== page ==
Dr. Floyd Stauffer
2006 Honor Diver
INTERNATIONAL HIGHLIGHTS: 20 FINA Masters World Championships: 1m springboard
(6), 3m springboard (7), 10m platform (7); Since 1975, he has competed in eight age
groups (50-54 thru 85-89); Competed in 49 USA Masters National Diving Championships:
115 gold, 18 silver, 5 bronze medals.
He began swimming on a Lake Michigan beach. He sang in the boys choir of his church
and was able to attend a summer camp where he found a two-inch thick plant, 16 inches
wide and 12 feet long projecting over the water. He would run up and bounce into the air, doing some trick attempting
to land into the water with little injury. Thus were the origins of Floyd "Dal" Stauffer's infamous diving career.
Throughout his life he has sought out pools and platforms, often learning and watching
from other divers. At the 1934World's Fair, he was invited to be part of the diving
exhibitions competing with the country's best divers. To pursue his interest in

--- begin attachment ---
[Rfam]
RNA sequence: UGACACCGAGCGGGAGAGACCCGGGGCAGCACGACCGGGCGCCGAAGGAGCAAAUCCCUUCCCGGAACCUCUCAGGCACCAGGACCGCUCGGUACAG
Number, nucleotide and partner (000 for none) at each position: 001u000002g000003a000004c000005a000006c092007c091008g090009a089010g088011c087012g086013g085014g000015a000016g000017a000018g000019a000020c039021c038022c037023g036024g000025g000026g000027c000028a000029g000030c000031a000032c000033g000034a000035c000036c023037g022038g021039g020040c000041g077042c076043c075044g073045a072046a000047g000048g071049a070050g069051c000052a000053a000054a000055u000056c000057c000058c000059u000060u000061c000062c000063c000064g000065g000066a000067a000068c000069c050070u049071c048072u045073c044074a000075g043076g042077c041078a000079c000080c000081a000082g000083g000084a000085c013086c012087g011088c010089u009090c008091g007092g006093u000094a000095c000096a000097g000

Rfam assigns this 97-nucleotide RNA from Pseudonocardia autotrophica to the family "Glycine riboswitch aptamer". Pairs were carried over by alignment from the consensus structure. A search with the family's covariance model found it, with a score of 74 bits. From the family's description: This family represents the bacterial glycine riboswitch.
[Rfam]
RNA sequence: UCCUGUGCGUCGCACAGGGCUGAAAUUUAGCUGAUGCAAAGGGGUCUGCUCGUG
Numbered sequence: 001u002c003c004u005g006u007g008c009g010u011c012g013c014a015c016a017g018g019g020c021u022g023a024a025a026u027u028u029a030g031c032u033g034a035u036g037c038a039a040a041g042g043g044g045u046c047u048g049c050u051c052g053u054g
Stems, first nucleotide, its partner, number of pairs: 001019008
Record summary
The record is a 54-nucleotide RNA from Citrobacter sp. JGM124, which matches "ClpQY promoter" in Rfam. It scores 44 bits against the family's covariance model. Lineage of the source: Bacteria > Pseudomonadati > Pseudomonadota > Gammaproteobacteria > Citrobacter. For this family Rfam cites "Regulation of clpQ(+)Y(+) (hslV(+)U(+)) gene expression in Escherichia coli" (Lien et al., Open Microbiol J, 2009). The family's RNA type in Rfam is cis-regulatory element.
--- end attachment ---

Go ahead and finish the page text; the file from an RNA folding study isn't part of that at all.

physiology, he joined the Navy Reserves but continued to compete throughout college
in club and AAU regional competitions, diving on occasion with a then young
Upon his graduation, he was commissioned overseas near the end of the war. Upon
his return to the US he began diving for the Navy becoming the All-Navy Diving
Champion of 1947. After suffering a back injury, Dal realized that hemust stop diving
for his children's well-being – he could not risk being crippled. Fifteen years
passed before he heard a local sportsman promote the idea of the Senior Olympics.
With the family doing well and feeling healthy, he decided to join both swimming
and diving – and wound up losing the swim to his senior, Buster Crabbe. However,
he faired well in the diving event and began diving regularly. In 1974, Dal went to
Texas for the first Masters diving meet. Since then, he has been participating, coordinating
and diving for the fun of it.
Throughout hisMaster's career, Dal Stauffer has competed in 20 FINA Masters World
Championships and 49 USA Masters National Diving championship throughout
eight age groups beginning with the 50-54 age group. He embodies the heart and
soul of diving where his contributions and legacy will long be remembered. His lifelong
love affair with diving has affected his body. He has lost three inches and has
lost nerve function up and down his spinal cord. At 89, Dal yearns to attend one
more meet and dive into history, being the first to set a Master's diving record for 90